This year's GSoC (Google Summer of Code) season is over, the dust should have settled, and the results can be evaluated. Two of the GSoC students have been working on porting Rubi to SymPy, and their project reports are found on <http://planet.sympy.org>. Perhaps somebody reading this post has already formed an opinion of what has been achieved ...
What the reports tell:
- A pattern matcher with the required properties was found and adopted: MatchPy, written in Python, with some features indispensible for Rubi specially added on request.
- Apparently, MatchPy relies on Python version 3.6 and also depends on some third-party code, making it incompatible with the current SymPy system.
- All of Rubi's rules have been converted to be read by MatchPy, which can then either respond to matching queries directly, or emit Python code that performs the matching.
- Of Rubi's utility functions, which are needed to actually apply the integration rules, all but a handful have been converted to SymPy, the widely used Dist function being among the missing ones.
- Because pattern matching via MatchPy turned out to be slow and some utility functions are still missing, Rubi in Sympy could not be tested extensively.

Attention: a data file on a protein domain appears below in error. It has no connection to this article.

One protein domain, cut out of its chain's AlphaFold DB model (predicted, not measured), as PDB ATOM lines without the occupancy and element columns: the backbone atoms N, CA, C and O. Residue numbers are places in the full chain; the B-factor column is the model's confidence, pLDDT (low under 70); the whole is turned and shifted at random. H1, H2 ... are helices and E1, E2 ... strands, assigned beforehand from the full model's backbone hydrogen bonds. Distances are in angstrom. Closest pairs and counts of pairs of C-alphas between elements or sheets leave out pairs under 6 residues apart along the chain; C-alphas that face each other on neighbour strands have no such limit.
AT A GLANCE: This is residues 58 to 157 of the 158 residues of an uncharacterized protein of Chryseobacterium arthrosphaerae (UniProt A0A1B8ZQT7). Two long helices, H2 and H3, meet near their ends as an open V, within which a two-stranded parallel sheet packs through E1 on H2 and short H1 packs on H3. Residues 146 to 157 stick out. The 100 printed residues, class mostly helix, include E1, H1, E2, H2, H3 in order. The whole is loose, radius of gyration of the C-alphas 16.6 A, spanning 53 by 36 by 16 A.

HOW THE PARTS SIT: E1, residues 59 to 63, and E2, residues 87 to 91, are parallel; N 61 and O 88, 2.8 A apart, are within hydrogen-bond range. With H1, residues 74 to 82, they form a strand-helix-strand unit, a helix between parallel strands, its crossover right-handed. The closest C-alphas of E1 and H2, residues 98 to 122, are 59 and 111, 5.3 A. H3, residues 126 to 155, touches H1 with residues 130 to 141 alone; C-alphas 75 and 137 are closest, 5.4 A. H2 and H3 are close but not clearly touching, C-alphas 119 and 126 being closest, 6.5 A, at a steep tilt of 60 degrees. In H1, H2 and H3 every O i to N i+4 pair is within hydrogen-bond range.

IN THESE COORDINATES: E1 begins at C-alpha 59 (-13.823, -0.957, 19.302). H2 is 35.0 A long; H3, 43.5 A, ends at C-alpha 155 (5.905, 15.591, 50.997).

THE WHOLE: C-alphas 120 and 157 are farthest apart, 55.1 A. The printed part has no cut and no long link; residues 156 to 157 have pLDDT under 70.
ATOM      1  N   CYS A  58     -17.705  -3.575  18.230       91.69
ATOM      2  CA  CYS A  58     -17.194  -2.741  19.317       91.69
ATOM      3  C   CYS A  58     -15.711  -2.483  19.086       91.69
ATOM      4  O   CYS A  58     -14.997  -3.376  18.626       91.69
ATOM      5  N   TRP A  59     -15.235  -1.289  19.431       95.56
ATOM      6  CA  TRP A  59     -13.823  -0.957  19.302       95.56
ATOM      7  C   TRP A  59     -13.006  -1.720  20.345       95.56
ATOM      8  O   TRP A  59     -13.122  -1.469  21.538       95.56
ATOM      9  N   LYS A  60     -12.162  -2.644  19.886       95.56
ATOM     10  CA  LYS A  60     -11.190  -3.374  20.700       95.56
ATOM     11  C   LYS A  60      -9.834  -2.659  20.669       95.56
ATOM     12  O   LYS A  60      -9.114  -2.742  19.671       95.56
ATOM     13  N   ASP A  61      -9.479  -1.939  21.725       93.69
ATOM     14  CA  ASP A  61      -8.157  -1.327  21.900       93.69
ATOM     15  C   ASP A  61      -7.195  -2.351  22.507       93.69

Some questions are obvious:
- Can't the missing utility functions be implemented satisfactorily on the basis of SymPy's current symbolic capabilities?
- The resulting Rubi in Sympy is said to be "not really usable" in view of its long loading time. How long roughly? Is the evaluation of each integral affected individually, or even every matching step?
- Would the execution speed of Rubi in SymPy become acceptable (say below one minute per integral) if MatchPy were rewritten to make it (or the code it produces) compatible with Sympy?
- Are there such plans to incorporate MatchPy into the SymPy system? Roughly how many person-months is this expected to take? Perhaps MatchPy should better be rewritten in C?